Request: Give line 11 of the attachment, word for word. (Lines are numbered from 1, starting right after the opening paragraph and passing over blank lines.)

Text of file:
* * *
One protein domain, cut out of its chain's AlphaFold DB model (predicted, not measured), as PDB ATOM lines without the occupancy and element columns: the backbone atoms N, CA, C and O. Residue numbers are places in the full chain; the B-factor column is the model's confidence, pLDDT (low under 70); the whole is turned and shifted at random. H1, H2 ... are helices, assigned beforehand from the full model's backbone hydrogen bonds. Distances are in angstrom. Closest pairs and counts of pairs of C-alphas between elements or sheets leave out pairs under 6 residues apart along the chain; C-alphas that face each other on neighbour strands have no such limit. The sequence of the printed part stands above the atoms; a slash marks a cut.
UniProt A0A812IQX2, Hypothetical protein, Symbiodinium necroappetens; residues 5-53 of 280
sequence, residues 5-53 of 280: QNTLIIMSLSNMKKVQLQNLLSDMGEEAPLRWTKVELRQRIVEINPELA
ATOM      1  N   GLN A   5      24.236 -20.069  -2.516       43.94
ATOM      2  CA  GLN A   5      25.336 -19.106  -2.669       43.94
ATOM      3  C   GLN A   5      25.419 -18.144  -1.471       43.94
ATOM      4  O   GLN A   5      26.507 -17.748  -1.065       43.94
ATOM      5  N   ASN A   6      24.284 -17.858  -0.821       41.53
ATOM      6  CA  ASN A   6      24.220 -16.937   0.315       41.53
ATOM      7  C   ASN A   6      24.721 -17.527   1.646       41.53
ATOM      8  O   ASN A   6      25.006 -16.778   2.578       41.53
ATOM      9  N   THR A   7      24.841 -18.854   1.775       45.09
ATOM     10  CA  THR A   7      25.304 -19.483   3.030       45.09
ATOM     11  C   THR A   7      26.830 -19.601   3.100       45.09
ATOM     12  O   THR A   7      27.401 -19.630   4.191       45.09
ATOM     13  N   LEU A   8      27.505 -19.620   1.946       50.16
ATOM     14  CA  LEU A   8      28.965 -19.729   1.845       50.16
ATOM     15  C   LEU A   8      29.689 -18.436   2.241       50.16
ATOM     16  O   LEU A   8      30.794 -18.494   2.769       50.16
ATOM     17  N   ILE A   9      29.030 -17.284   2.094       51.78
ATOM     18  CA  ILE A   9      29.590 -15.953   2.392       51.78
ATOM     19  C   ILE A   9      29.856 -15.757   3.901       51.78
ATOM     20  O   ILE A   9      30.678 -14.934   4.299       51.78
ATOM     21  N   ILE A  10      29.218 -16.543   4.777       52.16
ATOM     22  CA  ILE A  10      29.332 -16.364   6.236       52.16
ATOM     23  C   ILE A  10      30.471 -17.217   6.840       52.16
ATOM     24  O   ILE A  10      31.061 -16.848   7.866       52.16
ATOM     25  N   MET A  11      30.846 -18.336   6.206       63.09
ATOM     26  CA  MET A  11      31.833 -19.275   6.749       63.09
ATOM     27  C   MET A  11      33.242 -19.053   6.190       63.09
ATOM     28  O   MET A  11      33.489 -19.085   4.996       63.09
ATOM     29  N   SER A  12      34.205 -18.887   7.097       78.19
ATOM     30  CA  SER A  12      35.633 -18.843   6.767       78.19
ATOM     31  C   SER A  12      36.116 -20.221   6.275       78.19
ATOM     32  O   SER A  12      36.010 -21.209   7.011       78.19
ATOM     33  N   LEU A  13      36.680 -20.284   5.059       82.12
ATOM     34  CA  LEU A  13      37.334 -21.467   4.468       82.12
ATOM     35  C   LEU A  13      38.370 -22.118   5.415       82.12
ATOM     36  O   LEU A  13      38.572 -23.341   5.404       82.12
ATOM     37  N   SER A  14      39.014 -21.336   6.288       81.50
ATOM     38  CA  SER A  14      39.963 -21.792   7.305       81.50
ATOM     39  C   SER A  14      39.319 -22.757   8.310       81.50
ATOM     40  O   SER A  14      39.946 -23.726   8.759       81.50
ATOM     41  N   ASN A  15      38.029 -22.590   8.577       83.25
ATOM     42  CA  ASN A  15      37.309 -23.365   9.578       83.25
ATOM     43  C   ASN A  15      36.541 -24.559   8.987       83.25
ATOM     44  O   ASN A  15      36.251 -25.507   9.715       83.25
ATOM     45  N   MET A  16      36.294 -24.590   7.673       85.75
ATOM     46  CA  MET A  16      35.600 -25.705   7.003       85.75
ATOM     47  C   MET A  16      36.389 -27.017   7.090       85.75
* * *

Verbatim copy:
ATOM      9  N   THR A   7      24.841 -18.854   1.775       45.09